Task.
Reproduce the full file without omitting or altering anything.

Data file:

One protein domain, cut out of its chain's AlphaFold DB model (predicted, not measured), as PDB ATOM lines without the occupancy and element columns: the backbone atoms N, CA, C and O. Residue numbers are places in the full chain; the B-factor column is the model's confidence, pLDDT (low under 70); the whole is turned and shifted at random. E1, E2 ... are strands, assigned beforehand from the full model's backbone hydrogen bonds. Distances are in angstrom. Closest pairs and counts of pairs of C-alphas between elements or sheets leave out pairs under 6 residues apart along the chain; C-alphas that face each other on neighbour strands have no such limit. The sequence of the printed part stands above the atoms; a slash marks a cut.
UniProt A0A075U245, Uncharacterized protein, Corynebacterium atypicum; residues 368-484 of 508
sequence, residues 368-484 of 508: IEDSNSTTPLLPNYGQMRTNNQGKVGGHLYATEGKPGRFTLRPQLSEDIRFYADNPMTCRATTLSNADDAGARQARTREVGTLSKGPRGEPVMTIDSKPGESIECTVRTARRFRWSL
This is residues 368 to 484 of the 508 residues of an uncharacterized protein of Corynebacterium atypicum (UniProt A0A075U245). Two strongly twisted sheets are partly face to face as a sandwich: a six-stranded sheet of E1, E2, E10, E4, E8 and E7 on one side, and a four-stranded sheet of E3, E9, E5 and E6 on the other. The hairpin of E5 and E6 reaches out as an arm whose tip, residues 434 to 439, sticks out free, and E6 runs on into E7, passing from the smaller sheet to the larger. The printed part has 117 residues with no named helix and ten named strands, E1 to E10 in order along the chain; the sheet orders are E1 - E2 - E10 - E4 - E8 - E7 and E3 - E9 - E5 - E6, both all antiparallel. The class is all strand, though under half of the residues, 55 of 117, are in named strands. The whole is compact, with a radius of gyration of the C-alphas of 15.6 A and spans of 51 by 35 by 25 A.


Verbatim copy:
One protein domain, cut out of its chain's AlphaFold DB model (predicted, not measured), as PDB ATOM lines without the occupancy and element columns: the backbone atoms N, CA, C and O. Residue numbers are places in the full chain; the B-factor column is the model's confidence, pLDDT (low under 70); the whole is turned and shifted at random. E1, E2 ... are strands, assigned beforehand from the full model's backbone hydrogen bonds. Distances are in angstrom. Closest pairs and counts of pairs of C-alphas between elements or sheets leave out pairs under 6 residues apart along the chain; C-alphas that face each other on neighbour strands have no such limit. The sequence of the printed part stands above the atoms; a slash marks a cut.
UniProt A0A075U245, Uncharacterized protein, Corynebacterium atypicum; residues 368-484 of 508
sequence, residues 368-484 of 508: IEDSNSTTPLLPNYGQMRTNNQGKVGGHLYATEGKPGRFTLRPQLSEDIRFYADNPMTCRATTLSNADDAGARQARTREVGTLSKGPRGEPVMTIDSKPGESIECTVRTARRFRWSL
This is residues 368 to 484 of the 508 residues of an uncharacterized protein of Corynebacterium atypicum (UniProt A0A075U245). Two strongly twisted sheets are partly face to face as a sandwich: a six-stranded sheet of E1, E2, E10, E4, E8 and E7 on one side, and a four-stranded sheet of E3, E9, E5 and E6 on the other. The hairpin of E5 and E6 reaches out as an arm whose tip, residues 434 to 439, sticks out free, and E6 runs on into E7, passing from the smaller sheet to the larger. The printed part has 117 residues with no named helix and ten named strands, E1 to E10 in order along the chain; the sheet orders are E1 - E2 - E10 - E4 - E8 - E7 and E3 - E9 - E5 - E6, both all antiparallel. The class is all strand, though under half of the residues, 55 of 117, are in named strands. The whole is compact, with a radius of gyration of the C-alphas of 15.6 A and spans of 51 by 35 by 25 A.